Sweeping The Yards

Sweeping the Yard

Sweeping the yard? What is that?
I dare say that there are few people under about 50 years old that have any idea about sweeping the yard. They have no point of reference, have never seen it done and certainly have never done it themselves. But it was a normal part of life in Sandy Point and the rural South in years past.
In my neighborhood, and probably yours, people spend a lot of time and money on their yards. Grass of various varieties are used to insure there is a well-groomed and plush green yard and just about every day there is a truck loaded with lawnmowers, weed eaters and edgers and blowers with their loud noises that can awaken the dead making sure that everything is perfect. Sprinkler systems spraying water across the yard to quench the thirst of the grass and flowers are using one of our most precious resources to just make grass grow so that we can cut, mow, trim and brag on a regular basis. Of course, some grass prevents erosion and serves a greater need.

But well-manicured yards in Sandy Point had no grass. No weeds. Just dirt!
There was no way to take care of grass on any sort of reasonable way. No lawnmowers. No sprinklers and no reliable water source to run one. No time for such foolishness. A well-manicured yard would be leaf free, grass free, and would be swept clean. That’s right, once all the weeds were hoed and removed, a straw broom, usually homemade, would be used to finish off the yard, especially if company was coming for Sunday dinner.
There are a number of articles on the internet about sweeping the yards and some folks have done some research on the subject and have drawn some conclusions and I will not go into all of them here. When I tried to find some pictures of this activity, sweeping the yards, I found quite a few showing black plantation workers and other members of the black community sweeping the yards with straw brooms of various configuration.
There were few pictures being taken back in Sandy Point and I have none showing anyone sweeping the yards. If I had some, there would not be any black stereotype pictures as all of this was done by my grandmothers with occasional help from the kids and grandkids.
Ms. Anne Raver wrote in August 1993 on the subject in an article entitled “In Georgia’s Swept Yards, a Dying Tradition”. In her article she talks about some research done by some who have decided that this was a black tradition brought here by slaves from Africa. Again, I won’t debate that although I seriously doubt the validity of that conclusion. And, not to disparage the article, the tradition died about 1949.
There were not many black slaves in my family’s history and I can in fact only find reference to about 3 from the time my ancestors started coming to America. My family tree had a lot of self-sufficient and hardworking families with lots of kids. I seriously doubt the yard sweeping tradition came from Africa to Sandy Point but rather grew out of necessity. People did not want weeds growing up to the door so they chopped them up. Watch out for the snakes, don’t get your dresses wet walking in weeds and for Heaven’s sake do not plant any grass that you have no way to cut. The old folks did not have to import this grand tradition, it came naturally.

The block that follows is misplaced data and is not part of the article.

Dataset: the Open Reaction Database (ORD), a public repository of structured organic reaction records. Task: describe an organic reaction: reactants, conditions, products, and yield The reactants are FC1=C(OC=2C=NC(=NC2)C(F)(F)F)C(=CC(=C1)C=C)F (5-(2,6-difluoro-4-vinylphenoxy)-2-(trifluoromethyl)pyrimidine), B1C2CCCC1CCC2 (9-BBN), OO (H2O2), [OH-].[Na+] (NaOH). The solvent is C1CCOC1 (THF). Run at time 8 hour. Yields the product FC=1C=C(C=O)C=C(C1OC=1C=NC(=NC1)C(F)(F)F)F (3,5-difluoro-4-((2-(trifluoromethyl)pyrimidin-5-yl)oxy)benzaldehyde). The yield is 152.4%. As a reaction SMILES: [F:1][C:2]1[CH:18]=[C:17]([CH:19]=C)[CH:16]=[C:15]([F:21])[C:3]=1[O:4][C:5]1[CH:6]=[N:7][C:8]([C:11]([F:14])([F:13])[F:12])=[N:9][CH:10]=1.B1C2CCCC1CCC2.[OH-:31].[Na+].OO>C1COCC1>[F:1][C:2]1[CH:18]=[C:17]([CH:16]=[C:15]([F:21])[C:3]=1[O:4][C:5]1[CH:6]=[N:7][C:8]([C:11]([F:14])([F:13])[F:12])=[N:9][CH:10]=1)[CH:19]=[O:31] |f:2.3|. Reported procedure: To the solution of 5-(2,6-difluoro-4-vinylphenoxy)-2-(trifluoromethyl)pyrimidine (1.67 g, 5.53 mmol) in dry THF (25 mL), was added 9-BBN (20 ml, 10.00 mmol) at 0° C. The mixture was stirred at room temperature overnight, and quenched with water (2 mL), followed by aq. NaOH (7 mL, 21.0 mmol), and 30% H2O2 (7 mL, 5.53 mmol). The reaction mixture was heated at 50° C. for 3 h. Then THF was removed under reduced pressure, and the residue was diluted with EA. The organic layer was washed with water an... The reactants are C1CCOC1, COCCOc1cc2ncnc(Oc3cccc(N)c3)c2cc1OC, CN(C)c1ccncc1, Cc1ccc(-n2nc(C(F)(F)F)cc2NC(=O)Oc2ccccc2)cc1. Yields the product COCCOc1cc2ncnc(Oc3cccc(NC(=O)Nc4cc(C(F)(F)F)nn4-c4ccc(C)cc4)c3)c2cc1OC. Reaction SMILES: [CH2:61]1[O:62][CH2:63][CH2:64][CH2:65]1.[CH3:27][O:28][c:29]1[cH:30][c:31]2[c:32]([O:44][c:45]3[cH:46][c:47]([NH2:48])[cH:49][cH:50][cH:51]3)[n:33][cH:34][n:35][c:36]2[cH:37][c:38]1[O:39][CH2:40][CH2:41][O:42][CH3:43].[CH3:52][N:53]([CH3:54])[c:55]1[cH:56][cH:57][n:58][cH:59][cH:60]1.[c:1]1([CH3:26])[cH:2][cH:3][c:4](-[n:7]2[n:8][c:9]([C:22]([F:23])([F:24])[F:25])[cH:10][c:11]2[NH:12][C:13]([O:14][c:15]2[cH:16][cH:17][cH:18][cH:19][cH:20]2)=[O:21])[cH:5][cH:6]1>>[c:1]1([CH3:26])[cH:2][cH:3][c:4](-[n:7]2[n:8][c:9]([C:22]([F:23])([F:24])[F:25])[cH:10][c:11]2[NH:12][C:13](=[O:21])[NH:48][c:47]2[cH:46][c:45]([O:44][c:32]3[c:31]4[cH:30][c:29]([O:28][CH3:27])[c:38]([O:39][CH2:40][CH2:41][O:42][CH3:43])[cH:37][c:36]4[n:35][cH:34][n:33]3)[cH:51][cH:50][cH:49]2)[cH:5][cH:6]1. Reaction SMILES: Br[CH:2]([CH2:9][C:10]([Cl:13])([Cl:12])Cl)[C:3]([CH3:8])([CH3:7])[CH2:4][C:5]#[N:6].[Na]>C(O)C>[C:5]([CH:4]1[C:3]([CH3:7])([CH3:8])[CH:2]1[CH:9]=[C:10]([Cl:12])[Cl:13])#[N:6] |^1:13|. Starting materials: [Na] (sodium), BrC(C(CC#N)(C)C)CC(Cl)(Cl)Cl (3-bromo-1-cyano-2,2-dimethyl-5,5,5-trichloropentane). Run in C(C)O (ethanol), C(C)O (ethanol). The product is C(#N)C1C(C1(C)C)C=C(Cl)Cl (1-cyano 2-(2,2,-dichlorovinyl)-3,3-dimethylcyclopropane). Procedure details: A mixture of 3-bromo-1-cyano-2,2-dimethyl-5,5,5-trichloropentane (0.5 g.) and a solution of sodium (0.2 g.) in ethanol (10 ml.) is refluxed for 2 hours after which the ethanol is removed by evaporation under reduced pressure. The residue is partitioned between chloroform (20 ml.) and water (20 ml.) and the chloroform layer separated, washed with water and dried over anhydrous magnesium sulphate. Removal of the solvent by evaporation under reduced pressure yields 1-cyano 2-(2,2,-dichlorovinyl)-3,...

There were always a few straw brooms around. Some long ones for seeping the yard and shorter ones for sweeping inside, the back porch, around the fireplace. They were made from the broomsedge, Andropogon Virginicus, called broom sage by the locals. It grew around the edges of the fields and was gathered as needed.
Broom Sage
Picture of Broomsedge
The straw would be gathered and put into a round bundle and tied with twine to form a broom that would look something like this shown below. On occasion, a stick handle was tied into the bundle to make it longer.
Brooms
Picture of A Broom Resembling Those Used At Sandy Point
I could not find a picture of a broomsedge broom but this is as close as I could come shown above. These might be two feet in length to about four feet.
Life was different in the good ole days: it was harder, whether it was better, that is a matter of opinion. Some would say yes, it was better, but none would want to return to that way of life.
The next time you are thinking about sweeping your yard, take a minute to reflect on those good ole days. Then, get a glass of tea and watch out the window as the yard man cuts your grass. Most of those doing the cutting in my area are of Mexican descent and I can tell you that they did not come here and teach the people how to mow grass, edge, etc. We all knew how to do it and a lot decided they would rather pay someone to do it than do it themselves. Another tradition lost.

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